Review


Barney Childs
Sonata: for Solo Trombone

Upper Darby, Pennsylvania, United States
Publisher: Tenuto Publications
Date of Publication: 2012

Genre: SOLO MATERIALS

Barney Childs wrote the Sonata for Solo Trombone in 1962. A champion of avant-garde music, Childs was deeply involved in the genre, having studied composition with, among others, Elliot Carter, serving as an editor of Perspectives of New Music, and even running a recording company largely dedicated to avant-garde works, Advance Recordings. Many of his works incorporate indeterminacy, where some performance elements are left up to the performer. This Sonata is clearly in the avant-garde category, and serves to explore some of the capabilities of the trombone. While challenging, including a range of BB-flat up to e2, this work is by no means prohibitively virtuosic, and could be used with advancing college students as an introduction to some basic avant-garde elements, such as indeterminacy and microtones. It is also well-suited for professional performance.

Each movement focuses on a different aspect of indeterminacy. The first movement, aptly titled “Recitative” leaves ambiguous spaces and pauses up to the performer, as well as un-metered passages and instructions such as “play these notes in order with any rhythm values and dynamics you wish.” The second movement switches frequently between swing and “legit” passages, almost like an argument between jazz and classical performers. This movement also features quarter-tones, usually played in close proximity to the centered pitch which helps them more accurately be discerned. The final movement makes reference to the rondo form, but has different families of melodic events grouped together with a set of rules that determine the flow of the movement, while leaving a number of choices up to the performer. It is similar to a choose-your-own-adventure story, with the performer selecting the order of passages to perform on the spot, according to the rules. In the true spirit of indeterminacy, this movement can be as long as the performer wishes. Published 50 years after the original, this current edition contains the original piece, but in a much clearer, better spaced, and easier to read format, a welcome improvement.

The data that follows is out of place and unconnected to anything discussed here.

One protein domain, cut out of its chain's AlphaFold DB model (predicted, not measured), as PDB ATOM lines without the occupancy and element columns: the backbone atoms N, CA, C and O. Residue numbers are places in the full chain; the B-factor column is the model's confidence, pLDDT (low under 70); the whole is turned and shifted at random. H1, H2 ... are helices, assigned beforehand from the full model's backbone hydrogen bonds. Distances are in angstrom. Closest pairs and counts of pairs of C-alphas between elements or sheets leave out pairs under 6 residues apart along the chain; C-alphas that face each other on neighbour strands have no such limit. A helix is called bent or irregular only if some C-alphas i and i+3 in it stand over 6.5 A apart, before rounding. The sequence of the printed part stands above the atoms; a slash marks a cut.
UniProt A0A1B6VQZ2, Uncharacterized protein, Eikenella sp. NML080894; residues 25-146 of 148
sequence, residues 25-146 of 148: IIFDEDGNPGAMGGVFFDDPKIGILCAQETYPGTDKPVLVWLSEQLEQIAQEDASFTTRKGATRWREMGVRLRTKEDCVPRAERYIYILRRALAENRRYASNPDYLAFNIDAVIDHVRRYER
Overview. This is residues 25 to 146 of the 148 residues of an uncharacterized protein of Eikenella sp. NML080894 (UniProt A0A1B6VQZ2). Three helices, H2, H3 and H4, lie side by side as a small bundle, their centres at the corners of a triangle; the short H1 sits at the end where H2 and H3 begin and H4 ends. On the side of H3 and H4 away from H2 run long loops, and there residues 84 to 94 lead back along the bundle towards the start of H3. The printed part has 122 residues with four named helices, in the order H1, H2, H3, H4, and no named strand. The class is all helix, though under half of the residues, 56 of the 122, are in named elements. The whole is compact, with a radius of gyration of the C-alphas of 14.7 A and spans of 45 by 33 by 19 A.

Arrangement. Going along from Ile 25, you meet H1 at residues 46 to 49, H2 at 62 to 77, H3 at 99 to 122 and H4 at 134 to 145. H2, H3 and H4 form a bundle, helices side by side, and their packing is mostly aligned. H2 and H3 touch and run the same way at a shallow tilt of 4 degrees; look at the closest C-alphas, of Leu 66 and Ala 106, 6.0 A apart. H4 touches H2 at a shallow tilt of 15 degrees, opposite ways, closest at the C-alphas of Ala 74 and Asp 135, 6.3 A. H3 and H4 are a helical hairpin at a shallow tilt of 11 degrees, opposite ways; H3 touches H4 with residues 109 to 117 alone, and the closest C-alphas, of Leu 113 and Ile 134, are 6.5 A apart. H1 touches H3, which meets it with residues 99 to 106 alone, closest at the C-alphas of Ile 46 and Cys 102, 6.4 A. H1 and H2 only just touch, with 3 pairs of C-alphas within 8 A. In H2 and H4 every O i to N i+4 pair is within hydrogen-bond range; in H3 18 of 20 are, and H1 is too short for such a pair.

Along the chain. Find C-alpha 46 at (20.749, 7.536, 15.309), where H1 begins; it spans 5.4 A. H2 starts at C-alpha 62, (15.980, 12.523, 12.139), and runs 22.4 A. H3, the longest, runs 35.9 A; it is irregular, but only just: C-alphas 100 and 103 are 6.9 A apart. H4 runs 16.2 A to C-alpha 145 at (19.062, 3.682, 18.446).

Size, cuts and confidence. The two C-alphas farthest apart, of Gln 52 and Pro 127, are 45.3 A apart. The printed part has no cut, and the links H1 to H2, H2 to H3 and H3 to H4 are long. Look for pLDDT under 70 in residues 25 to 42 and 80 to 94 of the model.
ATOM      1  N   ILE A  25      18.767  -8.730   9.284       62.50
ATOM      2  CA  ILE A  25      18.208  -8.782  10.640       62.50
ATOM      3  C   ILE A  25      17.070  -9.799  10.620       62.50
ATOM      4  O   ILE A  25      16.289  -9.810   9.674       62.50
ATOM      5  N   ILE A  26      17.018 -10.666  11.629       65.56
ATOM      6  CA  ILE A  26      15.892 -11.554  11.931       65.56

Reviewer: James Adams
Review Published January 31, 2019